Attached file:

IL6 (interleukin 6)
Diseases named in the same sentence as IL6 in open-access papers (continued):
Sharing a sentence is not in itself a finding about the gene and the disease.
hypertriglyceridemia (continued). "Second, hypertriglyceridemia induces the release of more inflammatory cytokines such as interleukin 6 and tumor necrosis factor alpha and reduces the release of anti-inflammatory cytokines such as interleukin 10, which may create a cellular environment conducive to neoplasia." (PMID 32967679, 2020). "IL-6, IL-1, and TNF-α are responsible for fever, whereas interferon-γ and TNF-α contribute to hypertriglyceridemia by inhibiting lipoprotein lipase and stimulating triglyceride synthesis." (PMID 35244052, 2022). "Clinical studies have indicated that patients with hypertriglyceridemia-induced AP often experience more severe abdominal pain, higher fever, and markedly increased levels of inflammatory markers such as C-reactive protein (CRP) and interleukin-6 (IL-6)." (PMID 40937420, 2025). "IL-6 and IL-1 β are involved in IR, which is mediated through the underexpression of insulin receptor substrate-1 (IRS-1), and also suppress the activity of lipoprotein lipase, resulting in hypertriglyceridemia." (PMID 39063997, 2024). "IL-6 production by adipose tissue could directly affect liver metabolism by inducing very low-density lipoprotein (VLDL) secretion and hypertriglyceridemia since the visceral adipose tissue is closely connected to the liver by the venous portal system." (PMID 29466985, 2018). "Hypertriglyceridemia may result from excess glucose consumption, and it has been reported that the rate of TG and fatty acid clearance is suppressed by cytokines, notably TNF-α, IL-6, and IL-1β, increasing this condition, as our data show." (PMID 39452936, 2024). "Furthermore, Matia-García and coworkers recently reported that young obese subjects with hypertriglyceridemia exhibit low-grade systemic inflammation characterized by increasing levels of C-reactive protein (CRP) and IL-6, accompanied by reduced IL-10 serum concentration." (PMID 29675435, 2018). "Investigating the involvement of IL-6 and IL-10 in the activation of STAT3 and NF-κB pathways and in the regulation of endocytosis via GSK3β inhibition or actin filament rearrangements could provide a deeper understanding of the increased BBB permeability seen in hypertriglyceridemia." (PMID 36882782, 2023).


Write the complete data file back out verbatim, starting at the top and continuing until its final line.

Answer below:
IL6 (interleukin 6)
Diseases named in the same sentence as IL6 in open-access papers (continued):
Sharing a sentence is not in itself a finding about the gene and the disease.
hypertriglyceridemia (continued). "Second, hypertriglyceridemia induces the release of more inflammatory cytokines such as interleukin 6 and tumor necrosis factor alpha and reduces the release of anti-inflammatory cytokines such as interleukin 10, which may create a cellular environment conducive to neoplasia." (PMID 32967679, 2020). "IL-6, IL-1, and TNF-α are responsible for fever, whereas interferon-γ and TNF-α contribute to hypertriglyceridemia by inhibiting lipoprotein lipase and stimulating triglyceride synthesis." (PMID 35244052, 2022). "Clinical studies have indicated that patients with hypertriglyceridemia-induced AP often experience more severe abdominal pain, higher fever, and markedly increased levels of inflammatory markers such as C-reactive protein (CRP) and interleukin-6 (IL-6)." (PMID 40937420, 2025). "IL-6 and IL-1 β are involved in IR, which is mediated through the underexpression of insulin receptor substrate-1 (IRS-1), and also suppress the activity of lipoprotein lipase, resulting in hypertriglyceridemia." (PMID 39063997, 2024). "IL-6 production by adipose tissue could directly affect liver metabolism by inducing very low-density lipoprotein (VLDL) secretion and hypertriglyceridemia since the visceral adipose tissue is closely connected to the liver by the venous portal system." (PMID 29466985, 2018). "Hypertriglyceridemia may result from excess glucose consumption, and it has been reported that the rate of TG and fatty acid clearance is suppressed by cytokines, notably TNF-α, IL-6, and IL-1β, increasing this condition, as our data show." (PMID 39452936, 2024). "Furthermore, Matia-García and coworkers recently reported that young obese subjects with hypertriglyceridemia exhibit low-grade systemic inflammation characterized by increasing levels of C-reactive protein (CRP) and IL-6, accompanied by reduced IL-10 serum concentration." (PMID 29675435, 2018). "Investigating the involvement of IL-6 and IL-10 in the activation of STAT3 and NF-κB pathways and in the regulation of endocytosis via GSK3β inhibition or actin filament rearrangements could provide a deeper understanding of the increased BBB permeability seen in hypertriglyceridemia." (PMID 36882782, 2023).